I’m an Addict: Admitting You Have a Problem and Where to Go From There

Kicking a drug habit can be one of the hardest things you’ll ever do. Kicking a habit takes hard work, determination and motivation. It also takes dedication and commitment to building a better life for yourself. It isn’t impossible but it is going to feel like it is at times. It will take a lot of blood, sweat and tears – probably literally – but every minute of that struggle is worth it. It makes you stronger. It makes you a better person. It is important, though, to be as prepared for the journey as possible. Knowing what to expect and preparing yourself for what you’ll face can not only make sure you’re ready to handle the worst but can also help you really commit to the process. Let’s start with the basics – determining you have a problem and admitting it.

Admit you have a problem and need help.

image source: saferxdrugs.com

“I can quit whenever I want I just can’t right now because …” Anything that follows that ‘because’ is an excuse, not a legitimate reason to continue using. Some might argue that saying you’re an addict should be easy and your addiction should be obvious to you, but that’s just not true. It can be hard to accept you have an addiction and it can be even harder to actually admit it. You’ve come here though and that’s a good start.

The signs of addiction you need to look for in yourself are:

  • More focus on your drug than social or recreational activities you enjoy. For this one, you may find yourself putting off an activity you enjoy because you need to get high or you need to have a drink. You may find yourself abandoning the activity altogether in favor of hanging out with your drug or drink buddies or getting high/drinking alone.
  • Preoccupation with the drug. This one basically means that you spend an unusual amount of time focusing on when you’ll be able to get your drug, when you’ll be able to use your drug and making a plan to do both. It is difficult to focus on anything that doesn’t include your drug in some way.
  • Difficulty cutting back. Let’s say you only have a little bit of your drug left and you decide you want to make it last. You find it harder and harder to cut down your usage to make your supply last longer. This is a big sign of addiction, especially if you experiences it alongside our next addiction symptom.
  • Withdrawal. If you get depressed, angry, anxious, nervous, irritable or physically ill when you haven’t used your drug for a while, that is called withdrawal and it is a major sign that you have a drug problem. The good news is that with help, withdrawal can be treated and the symptoms can be reduced if not eliminated entirely.
  • Tolerance. Tolerance is not only a big sign of an addiction but it’s also makes a drug habit incredibly dangerous. Over time, your body will build up a tolerance to your drug which basically means you’ll need to use more to feel the effects. The “this gets me to normal” cliché is definitely cliché but it’s also true. After a while, you stop getting high and are just using the drug to chase away the symptoms associated with withdrawal.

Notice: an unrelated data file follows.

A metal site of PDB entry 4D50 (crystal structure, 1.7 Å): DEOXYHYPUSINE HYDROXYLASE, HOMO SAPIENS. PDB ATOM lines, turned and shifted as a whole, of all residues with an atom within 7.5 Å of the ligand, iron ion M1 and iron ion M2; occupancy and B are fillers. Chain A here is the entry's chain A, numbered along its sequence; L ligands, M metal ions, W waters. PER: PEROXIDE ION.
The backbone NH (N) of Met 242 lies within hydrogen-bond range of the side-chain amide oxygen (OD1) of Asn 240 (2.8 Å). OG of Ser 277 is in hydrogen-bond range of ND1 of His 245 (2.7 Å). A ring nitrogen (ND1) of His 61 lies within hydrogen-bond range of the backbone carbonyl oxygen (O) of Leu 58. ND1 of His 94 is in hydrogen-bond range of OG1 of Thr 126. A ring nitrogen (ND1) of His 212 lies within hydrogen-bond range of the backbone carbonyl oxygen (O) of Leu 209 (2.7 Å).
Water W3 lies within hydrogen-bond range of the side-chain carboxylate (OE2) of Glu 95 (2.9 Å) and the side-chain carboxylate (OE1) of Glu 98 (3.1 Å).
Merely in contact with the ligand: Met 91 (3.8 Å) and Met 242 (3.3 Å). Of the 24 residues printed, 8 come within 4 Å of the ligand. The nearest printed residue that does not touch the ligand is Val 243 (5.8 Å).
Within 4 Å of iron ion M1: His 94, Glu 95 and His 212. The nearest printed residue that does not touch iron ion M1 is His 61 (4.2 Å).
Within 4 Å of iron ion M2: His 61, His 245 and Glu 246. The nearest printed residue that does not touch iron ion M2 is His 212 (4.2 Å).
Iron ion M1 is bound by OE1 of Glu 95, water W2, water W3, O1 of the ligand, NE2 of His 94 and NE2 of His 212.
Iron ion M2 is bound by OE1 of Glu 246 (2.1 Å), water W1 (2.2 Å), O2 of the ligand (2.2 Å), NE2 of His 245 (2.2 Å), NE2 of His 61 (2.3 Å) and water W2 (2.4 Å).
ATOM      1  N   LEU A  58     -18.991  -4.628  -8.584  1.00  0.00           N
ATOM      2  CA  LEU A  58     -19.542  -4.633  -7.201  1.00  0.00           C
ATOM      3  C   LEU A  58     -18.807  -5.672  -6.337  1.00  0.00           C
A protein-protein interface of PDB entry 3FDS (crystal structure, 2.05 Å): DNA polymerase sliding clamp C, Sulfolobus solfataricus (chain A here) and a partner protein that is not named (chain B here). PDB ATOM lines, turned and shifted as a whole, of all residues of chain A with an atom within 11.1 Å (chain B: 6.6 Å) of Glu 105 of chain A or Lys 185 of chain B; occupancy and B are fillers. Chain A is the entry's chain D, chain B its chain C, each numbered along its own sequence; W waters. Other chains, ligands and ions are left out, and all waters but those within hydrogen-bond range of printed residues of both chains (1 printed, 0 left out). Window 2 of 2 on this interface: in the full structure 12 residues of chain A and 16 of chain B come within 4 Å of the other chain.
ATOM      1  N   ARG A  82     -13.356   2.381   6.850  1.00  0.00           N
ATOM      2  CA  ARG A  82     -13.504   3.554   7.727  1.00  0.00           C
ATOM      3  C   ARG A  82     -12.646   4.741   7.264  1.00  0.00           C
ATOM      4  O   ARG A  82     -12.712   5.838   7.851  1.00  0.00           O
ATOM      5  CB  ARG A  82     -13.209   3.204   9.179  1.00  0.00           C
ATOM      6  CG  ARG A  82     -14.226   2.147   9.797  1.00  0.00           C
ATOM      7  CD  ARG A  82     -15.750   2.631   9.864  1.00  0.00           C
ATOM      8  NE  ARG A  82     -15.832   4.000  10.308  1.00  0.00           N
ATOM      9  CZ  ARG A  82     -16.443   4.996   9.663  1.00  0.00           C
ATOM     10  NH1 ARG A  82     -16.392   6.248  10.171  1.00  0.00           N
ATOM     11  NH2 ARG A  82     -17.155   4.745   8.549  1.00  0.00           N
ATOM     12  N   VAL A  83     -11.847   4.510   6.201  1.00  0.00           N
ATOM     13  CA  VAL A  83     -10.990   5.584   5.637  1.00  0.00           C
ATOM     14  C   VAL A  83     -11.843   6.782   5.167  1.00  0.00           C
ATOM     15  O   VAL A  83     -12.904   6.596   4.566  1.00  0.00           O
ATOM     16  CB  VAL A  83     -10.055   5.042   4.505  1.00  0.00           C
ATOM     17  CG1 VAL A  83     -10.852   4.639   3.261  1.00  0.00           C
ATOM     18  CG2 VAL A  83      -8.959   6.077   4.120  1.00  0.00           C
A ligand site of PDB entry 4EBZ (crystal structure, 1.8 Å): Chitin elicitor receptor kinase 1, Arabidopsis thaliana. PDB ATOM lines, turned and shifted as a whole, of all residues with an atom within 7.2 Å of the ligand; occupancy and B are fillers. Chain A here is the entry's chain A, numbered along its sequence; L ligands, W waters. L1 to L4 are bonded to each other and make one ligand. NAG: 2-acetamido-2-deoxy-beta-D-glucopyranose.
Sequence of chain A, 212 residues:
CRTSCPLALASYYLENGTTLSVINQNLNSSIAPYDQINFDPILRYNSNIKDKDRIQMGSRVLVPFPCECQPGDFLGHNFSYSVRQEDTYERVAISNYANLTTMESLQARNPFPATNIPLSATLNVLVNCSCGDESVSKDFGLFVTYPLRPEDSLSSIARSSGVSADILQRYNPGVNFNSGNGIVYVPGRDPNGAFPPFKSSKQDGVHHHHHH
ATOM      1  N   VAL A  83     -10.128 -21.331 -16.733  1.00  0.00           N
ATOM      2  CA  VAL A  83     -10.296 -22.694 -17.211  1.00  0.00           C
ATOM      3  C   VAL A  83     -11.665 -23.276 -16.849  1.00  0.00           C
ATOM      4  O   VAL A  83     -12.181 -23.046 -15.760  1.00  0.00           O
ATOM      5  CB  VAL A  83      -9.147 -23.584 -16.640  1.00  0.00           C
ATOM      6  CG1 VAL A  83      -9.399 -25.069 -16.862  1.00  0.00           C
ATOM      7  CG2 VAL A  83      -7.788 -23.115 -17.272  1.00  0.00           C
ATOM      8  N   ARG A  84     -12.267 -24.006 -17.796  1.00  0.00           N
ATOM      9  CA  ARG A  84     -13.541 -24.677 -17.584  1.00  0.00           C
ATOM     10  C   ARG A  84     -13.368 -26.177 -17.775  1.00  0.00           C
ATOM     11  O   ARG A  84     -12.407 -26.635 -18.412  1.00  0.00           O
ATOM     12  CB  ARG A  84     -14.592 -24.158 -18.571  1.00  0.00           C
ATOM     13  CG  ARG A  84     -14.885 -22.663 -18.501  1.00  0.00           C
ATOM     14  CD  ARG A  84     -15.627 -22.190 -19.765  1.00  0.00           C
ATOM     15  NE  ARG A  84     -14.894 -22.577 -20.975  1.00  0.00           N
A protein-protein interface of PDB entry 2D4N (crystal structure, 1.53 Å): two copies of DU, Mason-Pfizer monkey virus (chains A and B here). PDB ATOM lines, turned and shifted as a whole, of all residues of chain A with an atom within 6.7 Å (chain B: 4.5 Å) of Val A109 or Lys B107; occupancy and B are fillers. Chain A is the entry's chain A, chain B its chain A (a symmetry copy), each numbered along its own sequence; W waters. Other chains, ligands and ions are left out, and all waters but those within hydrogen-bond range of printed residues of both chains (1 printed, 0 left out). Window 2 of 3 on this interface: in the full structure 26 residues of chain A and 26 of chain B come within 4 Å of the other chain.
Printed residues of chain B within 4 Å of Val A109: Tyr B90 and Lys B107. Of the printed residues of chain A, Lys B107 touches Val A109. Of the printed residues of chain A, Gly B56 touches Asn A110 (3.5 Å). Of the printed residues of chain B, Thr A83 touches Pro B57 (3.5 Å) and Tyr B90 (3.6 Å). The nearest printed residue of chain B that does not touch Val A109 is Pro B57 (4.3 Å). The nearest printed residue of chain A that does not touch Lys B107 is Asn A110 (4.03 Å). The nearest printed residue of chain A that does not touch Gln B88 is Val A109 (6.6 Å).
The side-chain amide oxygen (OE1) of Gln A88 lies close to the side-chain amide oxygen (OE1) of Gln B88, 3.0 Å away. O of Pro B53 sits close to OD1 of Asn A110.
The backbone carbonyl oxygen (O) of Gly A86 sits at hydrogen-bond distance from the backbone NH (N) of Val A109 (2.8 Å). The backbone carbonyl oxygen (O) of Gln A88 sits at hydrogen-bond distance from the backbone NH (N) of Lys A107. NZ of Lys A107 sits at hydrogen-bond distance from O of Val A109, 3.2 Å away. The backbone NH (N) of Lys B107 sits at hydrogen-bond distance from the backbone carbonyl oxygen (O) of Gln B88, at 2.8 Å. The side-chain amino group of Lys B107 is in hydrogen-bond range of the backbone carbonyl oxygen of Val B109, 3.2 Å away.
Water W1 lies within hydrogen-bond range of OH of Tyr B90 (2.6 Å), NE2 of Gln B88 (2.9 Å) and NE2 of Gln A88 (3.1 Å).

Before we move on, I’d like to take a moment to talk about withdrawal. People often thing that withdrawal is only an issue with users addicted to hard drugs like heroin, cocaine and methamphetamine, but whether you’re consciously aware of them or not, withdrawal symptoms come with any kind of addiction. This includes prescription medication abusers, alcoholics and cigarette smokers. Being prepared for withdrawal is important so don’t just assume you won’t have to deal with it because you’re not using a needle to get your fix.

Once you’ve accepted that you have a problem, it’s time to admit it. Say it out loud. “I’m an addict and I need help.” You don’t have to say it to anyone else just yet. Say it to an empty room. Say it to your pillow. Say it to an old picture of yourself. Say it to a mirror. Just say it. That’s the important part. The more you say it the more you’ll understand it and the more ready you’ll be to move on to the next step.

Ask for help.

image source: narcononrehab.com

Asking for help does not make you weak. It makes you smart. Everyone needs help sometimes and asking for it is the best way to get it. Trust is important. When you ask for help, go to someone you trust, respect and feel comfortable with. Telling someone you are an addict and need help is incredibly difficult to do so the more comfortable you are with the person, the better. Reach out to the people closest to you even though you may have pushed them away with your behavior. They may be willing to do more than you think to help you get clean if you let them know you’re serious about it. That part really is important. They need to know you’re serious about getting help. Make sure you make that clear. If those closest to you aren’t ready to help (as can be the case when an addiction has been especially destructive to those around you) don’t give up on yourself. They might not be ready to accept you back into their lives yet but you need to stay focused on changing. Seek out support groups. Go online. Look for communities online that offer moral support to each other. Call help lines (I’ve included a few great numbers/websites at the bottom of this article). There is help out there. Don’t give up.